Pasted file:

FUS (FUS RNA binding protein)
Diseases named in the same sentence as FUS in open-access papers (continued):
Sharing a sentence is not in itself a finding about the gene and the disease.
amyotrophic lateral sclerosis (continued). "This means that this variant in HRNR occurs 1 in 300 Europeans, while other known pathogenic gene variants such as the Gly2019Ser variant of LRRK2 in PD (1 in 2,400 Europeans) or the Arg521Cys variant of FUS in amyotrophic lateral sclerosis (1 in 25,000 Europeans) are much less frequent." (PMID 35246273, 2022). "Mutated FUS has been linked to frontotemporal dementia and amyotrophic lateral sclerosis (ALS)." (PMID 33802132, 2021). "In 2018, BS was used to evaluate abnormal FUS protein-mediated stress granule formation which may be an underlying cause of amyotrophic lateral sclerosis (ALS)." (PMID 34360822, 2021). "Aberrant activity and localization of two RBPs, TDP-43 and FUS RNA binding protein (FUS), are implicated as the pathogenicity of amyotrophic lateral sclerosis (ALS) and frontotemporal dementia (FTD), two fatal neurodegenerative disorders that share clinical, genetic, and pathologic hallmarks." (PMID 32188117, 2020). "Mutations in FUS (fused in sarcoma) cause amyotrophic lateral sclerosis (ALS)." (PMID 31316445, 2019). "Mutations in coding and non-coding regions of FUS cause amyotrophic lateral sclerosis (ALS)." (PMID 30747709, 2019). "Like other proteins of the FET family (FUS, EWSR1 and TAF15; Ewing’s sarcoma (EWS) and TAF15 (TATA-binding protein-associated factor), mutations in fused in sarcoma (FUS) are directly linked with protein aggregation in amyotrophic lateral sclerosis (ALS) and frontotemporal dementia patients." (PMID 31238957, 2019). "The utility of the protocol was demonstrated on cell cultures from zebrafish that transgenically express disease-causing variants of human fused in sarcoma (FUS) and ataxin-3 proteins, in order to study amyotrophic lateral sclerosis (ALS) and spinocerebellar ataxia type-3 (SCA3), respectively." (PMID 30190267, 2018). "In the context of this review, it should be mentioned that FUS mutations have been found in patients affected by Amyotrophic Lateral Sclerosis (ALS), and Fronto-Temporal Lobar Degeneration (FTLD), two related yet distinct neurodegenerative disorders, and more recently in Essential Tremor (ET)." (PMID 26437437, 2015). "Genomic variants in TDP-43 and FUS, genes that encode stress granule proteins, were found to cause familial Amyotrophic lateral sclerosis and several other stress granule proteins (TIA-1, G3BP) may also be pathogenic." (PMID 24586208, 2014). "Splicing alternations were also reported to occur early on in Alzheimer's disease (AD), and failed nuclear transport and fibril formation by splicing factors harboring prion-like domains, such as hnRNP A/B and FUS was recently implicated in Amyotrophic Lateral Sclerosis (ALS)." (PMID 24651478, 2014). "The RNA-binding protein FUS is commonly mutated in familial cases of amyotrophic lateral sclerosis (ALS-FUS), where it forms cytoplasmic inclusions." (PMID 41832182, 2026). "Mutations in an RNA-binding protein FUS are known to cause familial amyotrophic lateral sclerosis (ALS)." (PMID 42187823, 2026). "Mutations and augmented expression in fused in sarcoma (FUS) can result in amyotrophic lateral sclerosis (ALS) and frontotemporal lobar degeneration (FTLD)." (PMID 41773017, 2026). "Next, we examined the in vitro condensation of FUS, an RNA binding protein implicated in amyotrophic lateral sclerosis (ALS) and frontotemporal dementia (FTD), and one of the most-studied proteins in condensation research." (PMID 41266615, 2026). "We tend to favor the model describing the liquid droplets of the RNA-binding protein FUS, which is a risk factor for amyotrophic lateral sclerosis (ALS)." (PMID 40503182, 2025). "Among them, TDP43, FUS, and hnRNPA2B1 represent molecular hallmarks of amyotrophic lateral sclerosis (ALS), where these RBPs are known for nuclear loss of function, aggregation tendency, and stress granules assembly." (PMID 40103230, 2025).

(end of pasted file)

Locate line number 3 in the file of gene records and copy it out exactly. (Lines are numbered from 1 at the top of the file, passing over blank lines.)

Sharing a sentence is not in itself a finding about the gene and the disease.